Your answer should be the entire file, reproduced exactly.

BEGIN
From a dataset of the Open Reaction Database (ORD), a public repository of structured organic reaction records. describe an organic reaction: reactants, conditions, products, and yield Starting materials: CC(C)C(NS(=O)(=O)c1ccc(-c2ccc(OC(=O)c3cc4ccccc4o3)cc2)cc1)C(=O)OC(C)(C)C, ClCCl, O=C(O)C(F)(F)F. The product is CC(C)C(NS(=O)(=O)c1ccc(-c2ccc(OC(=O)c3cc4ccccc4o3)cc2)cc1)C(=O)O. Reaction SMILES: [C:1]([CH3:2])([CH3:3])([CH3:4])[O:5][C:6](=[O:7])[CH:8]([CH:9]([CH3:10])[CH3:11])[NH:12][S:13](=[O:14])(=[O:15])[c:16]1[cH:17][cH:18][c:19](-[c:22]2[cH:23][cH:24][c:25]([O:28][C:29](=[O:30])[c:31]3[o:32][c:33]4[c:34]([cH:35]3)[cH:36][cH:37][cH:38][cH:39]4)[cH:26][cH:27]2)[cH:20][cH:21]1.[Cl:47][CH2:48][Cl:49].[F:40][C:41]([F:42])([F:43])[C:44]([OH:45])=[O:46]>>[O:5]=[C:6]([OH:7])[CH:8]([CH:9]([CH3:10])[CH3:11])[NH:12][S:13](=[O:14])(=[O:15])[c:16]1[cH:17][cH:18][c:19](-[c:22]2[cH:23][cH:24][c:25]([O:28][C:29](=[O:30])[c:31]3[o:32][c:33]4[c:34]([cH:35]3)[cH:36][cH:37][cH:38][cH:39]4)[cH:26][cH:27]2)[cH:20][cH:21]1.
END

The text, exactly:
From a dataset of the Open Reaction Database (ORD), a public repository of structured organic reaction records. describe an organic reaction: reactants, conditions, products, and yield Starting materials: CC(C)C(NS(=O)(=O)c1ccc(-c2ccc(OC(=O)c3cc4ccccc4o3)cc2)cc1)C(=O)OC(C)(C)C, ClCCl, O=C(O)C(F)(F)F. The product is CC(C)C(NS(=O)(=O)c1ccc(-c2ccc(OC(=O)c3cc4ccccc4o3)cc2)cc1)C(=O)O. Reaction SMILES: [C:1]([CH3:2])([CH3:3])([CH3:4])[O:5][C:6](=[O:7])[CH:8]([CH:9]([CH3:10])[CH3:11])[NH:12][S:13](=[O:14])(=[O:15])[c:16]1[cH:17][cH:18][c:19](-[c:22]2[cH:23][cH:24][c:25]([O:28][C:29](=[O:30])[c:31]3[o:32][c:33]4[c:34]([cH:35]3)[cH:36][cH:37][cH:38][cH:39]4)[cH:26][cH:27]2)[cH:20][cH:21]1.[Cl:47][CH2:48][Cl:49].[F:40][C:41]([F:42])([F:43])[C:44]([OH:45])=[O:46]>>[O:5]=[C:6]([OH:7])[CH:8]([CH:9]([CH3:10])[CH3:11])[NH:12][S:13](=[O:14])(=[O:15])[c:16]1[cH:17][cH:18][c:19](-[c:22]2[cH:23][cH:24][c:25]([O:28][C:29](=[O:30])[c:31]3[o:32][c:33]4[c:34]([cH:35]3)[cH:36][cH:37][cH:38][cH:39]4)[cH:26][cH:27]2)[cH:20][cH:21]1.